Why Africa Has Bad Leaders

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By Theophilus Kehinde

 

As lettered as our crop of leaders are in Nigeria and Africa by extension, we wouldn’t be fooled by assuming that leadership to them is all about titles, positions and ‘big names’, nah. They sure know it entails more inclusive of its being consolatory to some for labouring in the vineyard for the masters. So, our real problem is miles away from the political structures that have failed us in many ways, it is the wounded psyche we all carry about. You wonder how that relates to this leadership menace?

History has it that our democracy which ought to have been the most wonderful thing Nigeria has ever had was ushered in at birth with so much compromise from the British government at independence. I believe very strongly that this singular act adversely affected the popular faith that would have been reposed in genuine democracy and many years down the line, we haven’t recovered from its horrific aftermaths. In fact, it’s gone deeper, extending to the intricacies of extreme interpersonal greed! Or how else would you describe a person who brazenly scoops trillions of naira and sometimes, dollars that may not be expended in a lifetime just for themselves and their families. In their heart of hearts, they say those gone past did worse things. Others left bereft of their basic needs cry and pray the heavens down until they are met and that’s if. They are completely disillusioned and feel they are responsible to themselves only. They become detached, hardened, lawless, brutal, survivors and only wish for that one opening–any opening–to have their pound of flesh. Now you see how everything is all messed up?

However, if leadership to you is all about titles, positions, ‘big names’ and all what not, it’s ok you know, at least that’s what the dictionary meaning captures. But in the real sense of the word, two distinct concepts clearly define it: service to humanity and responsibility. In Mk Gandhi’s ‘My Life is my Message’, it is explained that humanity is about building a bond among the people in a society with the help of sustainable values. It isn’t about empathy to one another in difficult moments only, nah! It is continually doing what is just with the use of one’s heart along with the mind in all the endeavours of mankind. Responsibility complements this. Its notion is evaluative and attributional which simply means being accountable for and answerable to oneself or others. If this breakdown made sense to you, try approaching the cleanest thing in government and you’ll get the shocker of a lifetime! Summarily, the only remedy to this two-way problem is absolute REBIRTH: the realization of the true essence of leadership (in the psyche of those leading and those being led).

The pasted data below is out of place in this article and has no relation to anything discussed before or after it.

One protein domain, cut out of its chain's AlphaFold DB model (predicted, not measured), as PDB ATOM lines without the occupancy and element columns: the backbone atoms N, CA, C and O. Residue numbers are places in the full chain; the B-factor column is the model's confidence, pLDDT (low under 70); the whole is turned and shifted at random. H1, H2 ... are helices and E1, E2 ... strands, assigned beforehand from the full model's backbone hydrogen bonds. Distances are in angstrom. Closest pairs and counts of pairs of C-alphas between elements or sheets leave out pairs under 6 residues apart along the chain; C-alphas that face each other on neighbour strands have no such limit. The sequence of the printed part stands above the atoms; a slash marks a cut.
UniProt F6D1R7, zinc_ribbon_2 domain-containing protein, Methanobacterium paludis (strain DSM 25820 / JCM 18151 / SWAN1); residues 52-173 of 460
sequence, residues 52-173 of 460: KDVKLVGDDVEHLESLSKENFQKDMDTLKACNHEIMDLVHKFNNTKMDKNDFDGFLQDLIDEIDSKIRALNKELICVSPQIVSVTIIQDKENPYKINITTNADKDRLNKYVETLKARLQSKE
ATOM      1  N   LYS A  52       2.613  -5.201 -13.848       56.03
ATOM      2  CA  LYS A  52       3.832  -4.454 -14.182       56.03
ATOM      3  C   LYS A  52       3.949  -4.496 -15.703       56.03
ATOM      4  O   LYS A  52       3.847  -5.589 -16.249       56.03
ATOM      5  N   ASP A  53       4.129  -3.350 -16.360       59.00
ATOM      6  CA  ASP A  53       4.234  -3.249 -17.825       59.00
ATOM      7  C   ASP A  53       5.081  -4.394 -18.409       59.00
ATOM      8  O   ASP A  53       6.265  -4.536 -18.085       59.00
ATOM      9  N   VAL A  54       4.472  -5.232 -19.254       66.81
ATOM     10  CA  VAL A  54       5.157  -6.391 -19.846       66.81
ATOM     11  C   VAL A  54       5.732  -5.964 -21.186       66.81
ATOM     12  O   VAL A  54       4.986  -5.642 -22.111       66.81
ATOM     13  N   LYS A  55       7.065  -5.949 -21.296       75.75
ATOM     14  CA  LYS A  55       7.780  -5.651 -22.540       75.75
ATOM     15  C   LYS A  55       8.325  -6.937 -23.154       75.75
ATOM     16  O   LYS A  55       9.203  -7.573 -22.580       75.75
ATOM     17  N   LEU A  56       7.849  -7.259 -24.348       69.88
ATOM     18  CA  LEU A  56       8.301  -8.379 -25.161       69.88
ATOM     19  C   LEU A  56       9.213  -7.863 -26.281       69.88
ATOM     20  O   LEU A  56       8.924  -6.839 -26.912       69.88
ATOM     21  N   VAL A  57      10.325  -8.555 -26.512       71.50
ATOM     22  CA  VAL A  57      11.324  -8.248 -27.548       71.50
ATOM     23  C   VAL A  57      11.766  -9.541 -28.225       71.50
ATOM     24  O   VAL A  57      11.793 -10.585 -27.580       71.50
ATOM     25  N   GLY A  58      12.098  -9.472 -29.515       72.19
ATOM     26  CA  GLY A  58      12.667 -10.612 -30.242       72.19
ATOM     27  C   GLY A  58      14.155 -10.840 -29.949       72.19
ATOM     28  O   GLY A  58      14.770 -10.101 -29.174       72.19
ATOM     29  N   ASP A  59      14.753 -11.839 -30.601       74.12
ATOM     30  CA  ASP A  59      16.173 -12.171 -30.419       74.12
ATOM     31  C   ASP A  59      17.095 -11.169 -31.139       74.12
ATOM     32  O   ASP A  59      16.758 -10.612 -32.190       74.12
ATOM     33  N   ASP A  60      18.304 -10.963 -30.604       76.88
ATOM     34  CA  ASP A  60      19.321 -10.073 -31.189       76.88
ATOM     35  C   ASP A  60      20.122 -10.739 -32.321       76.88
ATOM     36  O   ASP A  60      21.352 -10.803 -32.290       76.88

Now, let’s look at this a little further. American newspaper commentator Walter Lippmann says leaders are ‘the custodians of a nation’s ideals, the beliefs it cherishes, of its permanent hopes, of faith which makes a nation out of a mere aggregation of individuals’. This simply means that their primary role is upholding what is best for all people and focusing on the task at hand even if it may not be in their own interest to do so (Michael McKinney). When this happens, it robs off on the emotions and subconsciousness of the followers. They become aware of the efforts and sacrifices their leaders are making and corroborate them with their own efforts and sacrifices too. If for instance, our lawmakers are human enough to sacrifice their huge salaries, allowances and make sure they are rewired into the economy, civil servants that continually clamor for raise wouldn’t mind ignoring that for the benefit of all as well. But if it’s otherwise, they wonder why they should be law abiding when those at the helm of affairs aren’t; they wonder why every single thing they do shouldn’t be about them and their own needs too.

So, here is the thing: Nigeria and Africa at large will continue to have bad leaders until there is genuine regeneration that completely defeats self and greed in our psyches and that peculiar African nature. Simply put, the change we so crave for revolves all around our mentalities.

 

 

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